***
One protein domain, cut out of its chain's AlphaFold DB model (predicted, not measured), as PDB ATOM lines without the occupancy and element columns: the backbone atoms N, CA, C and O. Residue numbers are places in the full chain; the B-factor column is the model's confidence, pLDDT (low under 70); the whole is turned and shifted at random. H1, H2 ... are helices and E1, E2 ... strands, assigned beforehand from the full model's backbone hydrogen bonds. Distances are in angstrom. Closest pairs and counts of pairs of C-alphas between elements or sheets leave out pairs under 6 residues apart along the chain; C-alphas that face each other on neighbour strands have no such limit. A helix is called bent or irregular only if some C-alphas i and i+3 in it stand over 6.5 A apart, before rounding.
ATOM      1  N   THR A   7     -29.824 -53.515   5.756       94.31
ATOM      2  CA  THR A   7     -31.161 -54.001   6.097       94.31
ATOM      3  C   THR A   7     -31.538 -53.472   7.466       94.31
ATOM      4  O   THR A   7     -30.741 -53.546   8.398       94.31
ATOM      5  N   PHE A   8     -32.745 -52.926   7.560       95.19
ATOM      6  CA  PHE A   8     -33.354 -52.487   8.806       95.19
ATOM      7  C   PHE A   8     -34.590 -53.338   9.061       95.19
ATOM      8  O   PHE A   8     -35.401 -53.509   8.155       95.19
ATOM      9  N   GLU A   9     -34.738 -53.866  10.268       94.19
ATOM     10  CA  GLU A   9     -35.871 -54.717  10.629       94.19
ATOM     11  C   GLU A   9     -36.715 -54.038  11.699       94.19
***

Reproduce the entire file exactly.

One protein domain, cut out of its chain's AlphaFold DB model (predicted, not measured), as PDB ATOM lines without the occupancy and element columns: the backbone atoms N, CA, C and O. Residue numbers are places in the full chain; the B-factor column is the model's confidence, pLDDT (low under 70); the whole is turned and shifted at random. H1, H2 ... are helices and E1, E2 ... strands, assigned beforehand from the full model's backbone hydrogen bonds. Distances are in angstrom. Closest pairs and counts of pairs of C-alphas between elements or sheets leave out pairs under 6 residues apart along the chain; C-alphas that face each other on neighbour strands have no such limit. A helix is called bent or irregular only if some C-alphas i and i+3 in it stand over 6.5 A apart, before rounding.
ATOM      1  N   THR A   7     -29.824 -53.515   5.756       94.31
ATOM      2  CA  THR A   7     -31.161 -54.001   6.097       94.31
ATOM      3  C   THR A   7     -31.538 -53.472   7.466       94.31
ATOM      4  O   THR A   7     -30.741 -53.546   8.398       94.31
ATOM      5  N   PHE A   8     -32.745 -52.926   7.560       95.19
ATOM      6  CA  PHE A   8     -33.354 -52.487   8.806       95.19
ATOM      7  C   PHE A   8     -34.590 -53.338   9.061       95.19
ATOM      8  O   PHE A   8     -35.401 -53.509   8.155       95.19
ATOM      9  N   GLU A   9     -34.738 -53.866  10.268       94.19
ATOM     10  CA  GLU A   9     -35.871 -54.717  10.629       94.19
ATOM     11  C   GLU A   9     -36.715 -54.038  11.699       94.19